Turkey strikes a delicate balance in Palestinian-Israeli relations

Turkey strikes a delicate balance in Palestinian-Israeli relations

Sinem Cengiz

During Turkish President Recep Tayyip Erdogan’s historic visit to the UAE on Feb. 14-15, two significant announcements were made with regard to Turkish-Israeli relations. On the second day of the trip, it was revealed that Israeli President Isaac Herzog will visit Turkey on March 9-10. The second announcement was about a visit by Erdogan’s chief foreign policy adviser, Ibrahim Kalin, and Deputy Foreign Minister Sedat Onal to Israel and Palestine on Feb. 16-17 to meet officials from both sides.
Herzog’s visit will mark the highest-level trip by an Israeli official to Turkey since 2007, when Israeli President Shimon Peres visited Ankara on the invitation of his Turkish counterpart, Abdullah Gul. During his trip, Peres delivered a speech at the Turkish parliament and participated in a tripartite meeting with Palestinian President Mahmoud Abbas and Erdogan, who was prime minister at the time. During Herzog’s visit next month, the agenda is expected to include the Palestinian issue, energy, trade, tourism, and regional security, including Eastern Mediterranean balances, Syria, Iran and Libya. Erdogan recently stated that the subject of bringing Israeli gas to Europe will also be part of the talks.
While Turkish media outlets view the upcoming visit as a significant indication of the mending of ties between the two countries, the Israeli media regards it as a “litmus test” for how serious Ankara is about improving diplomatic relations. As non-Arab, Western-oriented powers in the region, Turkey and Israel were indispensable partners for decades. However, things have changed in a critical way in the past decade. Ankara’s staunch support for the Palestinian cause, and a distrust of former Prime Minister Benjamin Netanyahu and his aggressive policies, led to several crises that left deep scars on both nations.
The Turkish delegation’s meetings this week, first with the Abbas administration in Ramallah and then with Israeli officials, to prepare for Herzog’s visit were significant as they indicate Ankara is seeking to adopt a balanced approach to the two sides. Historically, Turkish-Israeli relations were closely interrelated with the Palestinian issue and the peace process. When the ruling Justice and Development Party or AKP came to power in Turkey in November 2002, the plight of the Palestinians began to occupy an important place in the country’s Middle East policy agenda, and the Turkish government adopted a more cautious approach toward Israel. In particular, the greater weight being given to relations with Hamas led to further distancing between Ankara and Tel Aviv.
After its election victory in January 2006, Hamas unexpectedly sent a delegation headed by Khaled Meshal to Ankara for a meeting with Turkish officials. Turkey was the first country to meet officially with Hamas, which was seeking legitimacy, and the development raised eyebrows in Tel Aviv. Although Ankara’s aim was to open channels with Hamas and Israel as a go-between, the attempt was regarded by Israel as a mistake that could deeply hurt bilateral relations. There are three main explanations put forward for the deterioration of Turkish-Israeli relations in the past two decades or so. The first has its basis in “ideological reasons” and suggests that the AKP is an Islamist party with an anti-Israeli stance. The second is related to a “balance of power perspective” and argues that regional realities on the ground no longer warranted a push for Turkish-Israeli cooperation. The third argument points to a combination of factors at the domestic, regional and international levels that led to the deterioration of relations.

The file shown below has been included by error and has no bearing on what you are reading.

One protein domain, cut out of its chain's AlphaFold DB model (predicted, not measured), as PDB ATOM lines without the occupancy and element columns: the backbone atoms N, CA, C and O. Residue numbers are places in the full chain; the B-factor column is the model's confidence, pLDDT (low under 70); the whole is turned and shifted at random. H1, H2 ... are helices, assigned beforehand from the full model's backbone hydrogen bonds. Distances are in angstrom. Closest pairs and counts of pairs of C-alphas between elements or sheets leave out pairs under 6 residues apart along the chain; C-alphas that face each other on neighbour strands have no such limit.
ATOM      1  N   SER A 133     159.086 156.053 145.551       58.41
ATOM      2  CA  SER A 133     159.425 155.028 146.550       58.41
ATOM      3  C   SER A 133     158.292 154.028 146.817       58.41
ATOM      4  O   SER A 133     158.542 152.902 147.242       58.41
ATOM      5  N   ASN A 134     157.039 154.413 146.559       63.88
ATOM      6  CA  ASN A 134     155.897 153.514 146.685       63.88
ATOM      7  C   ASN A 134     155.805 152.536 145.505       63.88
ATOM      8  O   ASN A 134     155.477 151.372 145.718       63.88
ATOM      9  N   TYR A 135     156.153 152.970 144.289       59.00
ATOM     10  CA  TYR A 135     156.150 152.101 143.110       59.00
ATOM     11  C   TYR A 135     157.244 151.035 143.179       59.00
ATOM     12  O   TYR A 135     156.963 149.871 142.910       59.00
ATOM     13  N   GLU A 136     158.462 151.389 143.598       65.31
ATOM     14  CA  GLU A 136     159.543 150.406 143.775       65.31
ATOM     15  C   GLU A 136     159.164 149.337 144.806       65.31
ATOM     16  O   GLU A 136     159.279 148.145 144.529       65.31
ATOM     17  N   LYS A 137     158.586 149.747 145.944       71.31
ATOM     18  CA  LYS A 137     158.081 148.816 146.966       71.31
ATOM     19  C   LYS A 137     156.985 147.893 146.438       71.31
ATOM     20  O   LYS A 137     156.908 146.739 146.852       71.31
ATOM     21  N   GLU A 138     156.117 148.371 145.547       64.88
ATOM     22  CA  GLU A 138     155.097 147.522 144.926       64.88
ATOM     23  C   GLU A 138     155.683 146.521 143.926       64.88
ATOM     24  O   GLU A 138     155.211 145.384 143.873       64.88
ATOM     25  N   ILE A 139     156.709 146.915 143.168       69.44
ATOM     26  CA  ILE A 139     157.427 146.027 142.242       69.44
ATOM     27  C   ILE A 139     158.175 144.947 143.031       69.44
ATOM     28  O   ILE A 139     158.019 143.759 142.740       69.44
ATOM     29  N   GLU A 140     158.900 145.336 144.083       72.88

Now, however, factors on the domestic, regional and international levels seem to be pushing Turkey toward reconciliation with Israel. Common security and economic interests have encouraged a rapprochement during this time of shifting balances and rising uncertainties in the region. Meanwhile, the Biden administration’s more balanced approach to the Israeli-Palestinian issue, unlike that of his predecessor, has also helped to prepare the ground for Ankara and Tel Aviv to repair their ties. Similarly, the Israeli elections in March 2021, which ended the 12-year rule of Netanyahu and established a coalition government, also provided incentives for rapprochement.
In addition to all of this, Turkey’s economic crises, a polarization in domestic politics, and a decline in anti-Israel rhetoric, which has lost its usefulness in terms of mobilizing the voter base, have also contributed to Ankara’s renewed diplomatic engagement with Israel. In December, Erdogan met with members of the Alliance of Rabbis in Islamic States and made several conciliatory gestures to Israel. Turkish Foreign Minister Mevlut Cavusoglu subsequently said that the normalization of relations between Ankara and Tel Aviv might enhance Ankara’s role in brokering a two-state solution to the Palestine-Israel conflict, in which Turkey has sought to mediate several times.
Ahead of Herzog’s visit, an interesting news article in the Jerusalem Post, quoting remarks by an Israeli official, reported that Israel is no longer making it a condition of efforts to repair ties that Turkey crack down on Hamas members. Previously, this Hamas issue was the major condition set by Israeli officials, while Turkey set its own condition that Israeli policies must be more “sensitive” toward Palestinians if normalization was to happen. If relations are restored with Israel, Turkey will find itself in a delicately balanced position with regards to the Palestinian-Israeli issue ahead of next year’s critical elections.

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